Fayette County

Veteran journalist John Winn Miller finds ‘magic’ in helping make movies

John Winn Miller posed with the poster for the movie he recently produced, “Band of Robbers.”
John Winn Miller posed with the poster for the movie he recently produced, “Band of Robbers.” palcala@herald-leader.com

John Winn Miller of Lexington disputes novelist F. Scott Fitzgerald’s assertion that there are no second acts in American lives.

His busy 63 years have included a stint as a foreign correspondent in Rome, a decade as a reporter and editor at the Lexington Herald-Leader, and several years at top newspaper positions in Pennsylvania, Florida, Washington state and New Hampshire.

He has planned to retire a few times but says he keeps “stumbling onto something else.”

Since 2010, Miller has added a new title to his lengthy résumé — movie producer.

On Jan. 15, he will see the third movie he has helped produce become the first to get a major theatrical release.

Band of Robbers is a 95-minute comedy adventure that is a modern retelling of the adventures of Tom Sawyer and Huckleberry Finn as petty criminals in their 30s looking for one big score. It is scheduled to play in theaters in 11 cities.

Miller, who says he has a “nanosecond” part in it, is listed as one of the executive producers of the movie, which was filmed in August 2014 in and around Los Angeles.

The movie premiered June 13 to a sold-out theater at the Los Angeles Film Festival, including an encore screening at the Los Angeles County Museum of Art, where it received positive audience and press response.

Critics called it “wonderfully absurd” and “a miraculous balancing act of broad humor, homage, and heart,” and something that “would make Mark Twain proud.”

Miller calls the movie “very much family.” His wife, Margo Miller, also was an executive producer. Brothers Adam and Aaron Nee co-wrote and co-directed the film. Adam stars in the movie as Tom Sawyer and is married to the Millers’ daughter, Allison Miller, a TV and movie actress.

As an executive producer for what he said was a “low-budget” film, Miller said his primary job was to raise money. But he served a multitude of purposes during filming — driving actors, holding umbrellas and making coffee runs.

He said he “basically did any grunt work that needed doing.”

The roles Miller performed for Band of Robbers were more extensive than for his first two movies — Armed Response, about security company owners who rob houses, and Hitting the Cycle, about a washed-up baseball player who returns home for the first time in 15 years to confront his dying father. The latter was shot entirely in Lexington. It features and was written and directed by native J. Richey Nash, son of University of Kentucky basketball legend Charles “Cotton” Nash. Both movies are on DVD.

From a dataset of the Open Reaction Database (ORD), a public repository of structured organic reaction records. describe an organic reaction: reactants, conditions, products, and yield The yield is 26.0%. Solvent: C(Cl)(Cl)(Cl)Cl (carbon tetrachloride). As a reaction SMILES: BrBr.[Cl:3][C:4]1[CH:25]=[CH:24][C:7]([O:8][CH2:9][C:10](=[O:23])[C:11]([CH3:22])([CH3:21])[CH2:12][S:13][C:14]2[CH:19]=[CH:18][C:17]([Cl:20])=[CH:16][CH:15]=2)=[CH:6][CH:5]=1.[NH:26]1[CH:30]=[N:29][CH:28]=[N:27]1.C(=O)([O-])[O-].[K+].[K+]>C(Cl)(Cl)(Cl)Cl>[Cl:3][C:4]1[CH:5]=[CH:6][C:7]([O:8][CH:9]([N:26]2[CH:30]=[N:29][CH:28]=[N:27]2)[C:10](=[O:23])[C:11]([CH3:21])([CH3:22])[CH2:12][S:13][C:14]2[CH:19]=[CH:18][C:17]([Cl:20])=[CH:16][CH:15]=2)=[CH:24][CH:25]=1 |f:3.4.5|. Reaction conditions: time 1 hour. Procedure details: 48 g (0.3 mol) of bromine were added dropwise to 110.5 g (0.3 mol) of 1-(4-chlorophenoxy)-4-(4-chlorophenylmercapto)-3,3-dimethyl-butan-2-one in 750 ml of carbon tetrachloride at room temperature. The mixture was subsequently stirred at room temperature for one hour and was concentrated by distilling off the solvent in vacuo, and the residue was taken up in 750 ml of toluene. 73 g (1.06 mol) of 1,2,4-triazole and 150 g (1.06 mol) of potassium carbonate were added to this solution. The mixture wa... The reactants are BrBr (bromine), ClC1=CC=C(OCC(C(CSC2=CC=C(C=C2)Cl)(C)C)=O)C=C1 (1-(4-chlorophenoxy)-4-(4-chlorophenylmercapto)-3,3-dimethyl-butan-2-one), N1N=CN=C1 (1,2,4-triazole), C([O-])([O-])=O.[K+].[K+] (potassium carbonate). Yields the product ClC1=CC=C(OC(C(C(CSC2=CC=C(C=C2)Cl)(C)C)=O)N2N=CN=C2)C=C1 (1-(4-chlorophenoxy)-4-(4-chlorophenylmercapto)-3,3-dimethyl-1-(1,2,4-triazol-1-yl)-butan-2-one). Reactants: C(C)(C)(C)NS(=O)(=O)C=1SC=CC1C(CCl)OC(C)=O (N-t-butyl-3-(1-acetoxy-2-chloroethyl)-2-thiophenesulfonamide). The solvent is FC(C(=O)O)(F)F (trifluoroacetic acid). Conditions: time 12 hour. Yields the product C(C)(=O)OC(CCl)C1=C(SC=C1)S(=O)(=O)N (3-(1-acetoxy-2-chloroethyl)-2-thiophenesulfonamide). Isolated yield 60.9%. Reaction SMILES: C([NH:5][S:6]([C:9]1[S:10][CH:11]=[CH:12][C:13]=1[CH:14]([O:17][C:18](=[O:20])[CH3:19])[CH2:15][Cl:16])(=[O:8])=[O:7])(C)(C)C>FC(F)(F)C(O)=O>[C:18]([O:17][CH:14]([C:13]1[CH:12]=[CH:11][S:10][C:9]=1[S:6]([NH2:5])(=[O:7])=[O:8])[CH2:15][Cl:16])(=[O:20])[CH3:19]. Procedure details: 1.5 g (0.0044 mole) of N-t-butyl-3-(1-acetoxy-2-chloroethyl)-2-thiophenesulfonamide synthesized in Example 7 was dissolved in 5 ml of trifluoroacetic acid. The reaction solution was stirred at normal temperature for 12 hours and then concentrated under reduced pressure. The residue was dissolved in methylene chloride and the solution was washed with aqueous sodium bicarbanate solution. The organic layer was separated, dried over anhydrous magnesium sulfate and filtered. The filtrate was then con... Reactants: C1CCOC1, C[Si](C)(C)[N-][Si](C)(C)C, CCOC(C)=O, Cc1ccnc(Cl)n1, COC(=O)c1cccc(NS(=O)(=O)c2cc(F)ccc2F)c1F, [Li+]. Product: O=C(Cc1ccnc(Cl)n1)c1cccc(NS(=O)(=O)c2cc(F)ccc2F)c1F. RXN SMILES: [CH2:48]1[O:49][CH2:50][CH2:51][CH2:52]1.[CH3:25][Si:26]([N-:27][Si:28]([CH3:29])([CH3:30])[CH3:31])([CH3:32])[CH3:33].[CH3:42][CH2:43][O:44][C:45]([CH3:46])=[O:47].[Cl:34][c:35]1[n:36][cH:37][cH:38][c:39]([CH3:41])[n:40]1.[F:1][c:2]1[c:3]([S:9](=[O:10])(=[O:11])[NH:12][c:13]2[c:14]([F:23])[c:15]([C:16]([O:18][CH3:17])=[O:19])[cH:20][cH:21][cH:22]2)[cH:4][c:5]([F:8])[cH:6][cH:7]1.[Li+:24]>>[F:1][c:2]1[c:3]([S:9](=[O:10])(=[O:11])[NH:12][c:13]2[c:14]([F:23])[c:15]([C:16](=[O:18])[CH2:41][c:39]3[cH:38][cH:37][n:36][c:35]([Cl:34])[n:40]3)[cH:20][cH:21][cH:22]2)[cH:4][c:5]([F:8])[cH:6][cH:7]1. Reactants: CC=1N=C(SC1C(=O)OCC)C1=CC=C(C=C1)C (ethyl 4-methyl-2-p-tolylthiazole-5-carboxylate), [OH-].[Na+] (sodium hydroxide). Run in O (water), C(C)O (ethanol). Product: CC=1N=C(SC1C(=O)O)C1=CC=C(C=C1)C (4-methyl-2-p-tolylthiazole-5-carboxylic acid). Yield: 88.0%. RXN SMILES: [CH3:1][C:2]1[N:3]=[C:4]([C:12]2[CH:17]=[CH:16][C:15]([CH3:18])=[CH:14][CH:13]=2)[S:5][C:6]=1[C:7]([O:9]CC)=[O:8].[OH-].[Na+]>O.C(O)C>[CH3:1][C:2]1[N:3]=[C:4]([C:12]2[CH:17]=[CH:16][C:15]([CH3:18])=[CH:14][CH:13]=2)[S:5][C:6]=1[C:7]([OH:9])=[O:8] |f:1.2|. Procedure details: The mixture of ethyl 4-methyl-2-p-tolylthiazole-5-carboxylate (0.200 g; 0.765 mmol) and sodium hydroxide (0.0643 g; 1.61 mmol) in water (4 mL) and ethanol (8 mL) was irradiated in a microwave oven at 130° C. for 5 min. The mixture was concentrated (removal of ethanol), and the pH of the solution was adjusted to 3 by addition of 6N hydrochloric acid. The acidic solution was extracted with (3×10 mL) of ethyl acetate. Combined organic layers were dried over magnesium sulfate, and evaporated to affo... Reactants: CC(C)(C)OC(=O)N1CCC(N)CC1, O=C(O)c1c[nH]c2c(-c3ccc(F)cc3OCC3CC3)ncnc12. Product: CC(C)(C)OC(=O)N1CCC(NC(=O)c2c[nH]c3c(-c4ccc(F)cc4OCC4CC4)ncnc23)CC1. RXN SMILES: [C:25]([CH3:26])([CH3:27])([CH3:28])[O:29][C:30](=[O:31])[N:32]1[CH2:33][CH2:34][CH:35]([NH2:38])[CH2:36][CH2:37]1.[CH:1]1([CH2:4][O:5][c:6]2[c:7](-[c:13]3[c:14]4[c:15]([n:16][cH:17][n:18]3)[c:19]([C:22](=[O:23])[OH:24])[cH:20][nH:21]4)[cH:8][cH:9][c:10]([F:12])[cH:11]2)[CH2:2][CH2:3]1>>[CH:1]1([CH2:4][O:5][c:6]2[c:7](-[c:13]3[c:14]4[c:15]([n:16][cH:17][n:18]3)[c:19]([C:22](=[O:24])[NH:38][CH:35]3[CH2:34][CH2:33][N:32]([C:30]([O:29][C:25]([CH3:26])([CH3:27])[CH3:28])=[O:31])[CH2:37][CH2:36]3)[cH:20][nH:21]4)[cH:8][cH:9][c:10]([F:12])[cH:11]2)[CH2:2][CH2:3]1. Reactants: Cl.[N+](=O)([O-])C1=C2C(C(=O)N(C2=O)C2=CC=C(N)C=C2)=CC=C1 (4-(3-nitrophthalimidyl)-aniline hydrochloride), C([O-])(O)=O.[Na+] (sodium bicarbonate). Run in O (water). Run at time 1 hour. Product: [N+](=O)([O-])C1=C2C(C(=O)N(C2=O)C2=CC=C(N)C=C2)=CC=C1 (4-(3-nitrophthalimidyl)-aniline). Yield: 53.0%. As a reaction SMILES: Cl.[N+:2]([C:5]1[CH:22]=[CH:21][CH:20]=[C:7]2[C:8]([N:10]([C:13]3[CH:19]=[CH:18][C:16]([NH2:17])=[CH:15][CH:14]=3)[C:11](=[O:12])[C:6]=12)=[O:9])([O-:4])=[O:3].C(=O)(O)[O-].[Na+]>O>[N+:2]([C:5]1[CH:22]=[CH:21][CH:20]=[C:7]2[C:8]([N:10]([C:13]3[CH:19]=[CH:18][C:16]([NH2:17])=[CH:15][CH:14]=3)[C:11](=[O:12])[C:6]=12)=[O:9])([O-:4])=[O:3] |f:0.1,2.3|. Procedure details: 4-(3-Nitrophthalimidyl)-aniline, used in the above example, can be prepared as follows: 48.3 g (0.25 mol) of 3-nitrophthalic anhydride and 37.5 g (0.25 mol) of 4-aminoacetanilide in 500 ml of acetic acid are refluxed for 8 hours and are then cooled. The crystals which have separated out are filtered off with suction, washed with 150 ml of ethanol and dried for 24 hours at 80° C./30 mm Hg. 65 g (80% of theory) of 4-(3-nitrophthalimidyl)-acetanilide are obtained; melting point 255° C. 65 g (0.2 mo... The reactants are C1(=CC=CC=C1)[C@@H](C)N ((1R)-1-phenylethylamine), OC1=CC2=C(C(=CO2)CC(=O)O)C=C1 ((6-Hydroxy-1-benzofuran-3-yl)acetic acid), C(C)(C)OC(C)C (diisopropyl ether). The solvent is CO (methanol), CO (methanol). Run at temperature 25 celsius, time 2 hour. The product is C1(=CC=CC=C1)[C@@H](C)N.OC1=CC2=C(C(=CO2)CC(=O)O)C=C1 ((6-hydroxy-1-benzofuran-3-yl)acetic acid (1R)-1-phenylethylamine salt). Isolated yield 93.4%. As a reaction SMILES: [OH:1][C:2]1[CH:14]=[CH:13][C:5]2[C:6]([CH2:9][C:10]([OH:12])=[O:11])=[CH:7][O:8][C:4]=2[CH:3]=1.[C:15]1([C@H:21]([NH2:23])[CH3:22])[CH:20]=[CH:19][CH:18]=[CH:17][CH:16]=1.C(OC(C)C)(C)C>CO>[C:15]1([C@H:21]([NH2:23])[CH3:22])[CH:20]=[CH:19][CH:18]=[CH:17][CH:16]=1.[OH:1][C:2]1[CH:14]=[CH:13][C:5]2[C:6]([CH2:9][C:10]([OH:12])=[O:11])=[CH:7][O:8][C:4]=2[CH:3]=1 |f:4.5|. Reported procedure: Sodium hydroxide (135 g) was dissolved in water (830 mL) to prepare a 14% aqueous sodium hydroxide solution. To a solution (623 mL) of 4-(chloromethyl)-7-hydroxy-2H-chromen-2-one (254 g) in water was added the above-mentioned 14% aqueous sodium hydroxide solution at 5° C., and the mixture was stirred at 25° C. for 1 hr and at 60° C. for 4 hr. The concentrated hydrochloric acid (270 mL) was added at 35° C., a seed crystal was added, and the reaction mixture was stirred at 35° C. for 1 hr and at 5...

A fringe benefit of Miller’s role as an executive producer is the chance to work with major stars. Band of Robbers features Stephen Lang of Avatar fame and Melissa Benoist, who plays the lead role in CBS’ Supergirl. Other well-known actors in Miller’s movies include Alan Arkin, Ving Rhames and Bruce Dern, with whom Miller spent two days.

Making movies is tedious work, said Miller. “You take 100 hours of film and get it down to 90 minutes,” he said. “It truly is a miracle for it all to come together.”

He described the overall experience as “magical.”

So what is Miller’s “next act?”

“I have no idea,” he said during a recent interview.

He now is working as a journalist in residence at the University of Kentucky. He taught a course during the fall semester with veteran journalist Al Cross about covering the governor’s race and is a consultant to small newspapers.

His “big dream” is making one of the three screenplays he has written into a movie.

One is about a rogue Merchant Marine who tries to rescue a Jewish family out of Amsterdam in the days before the United States entered World War II. Another deals with a popular baseball coach whose house burns down, and the question arises whether he set the fire. The third involves a journalist who finds a pattern to strange shootings in the state.

“There are second acts in America,” Miller said.

Jack Brammer: (502) 227-1198, @BGPolitics

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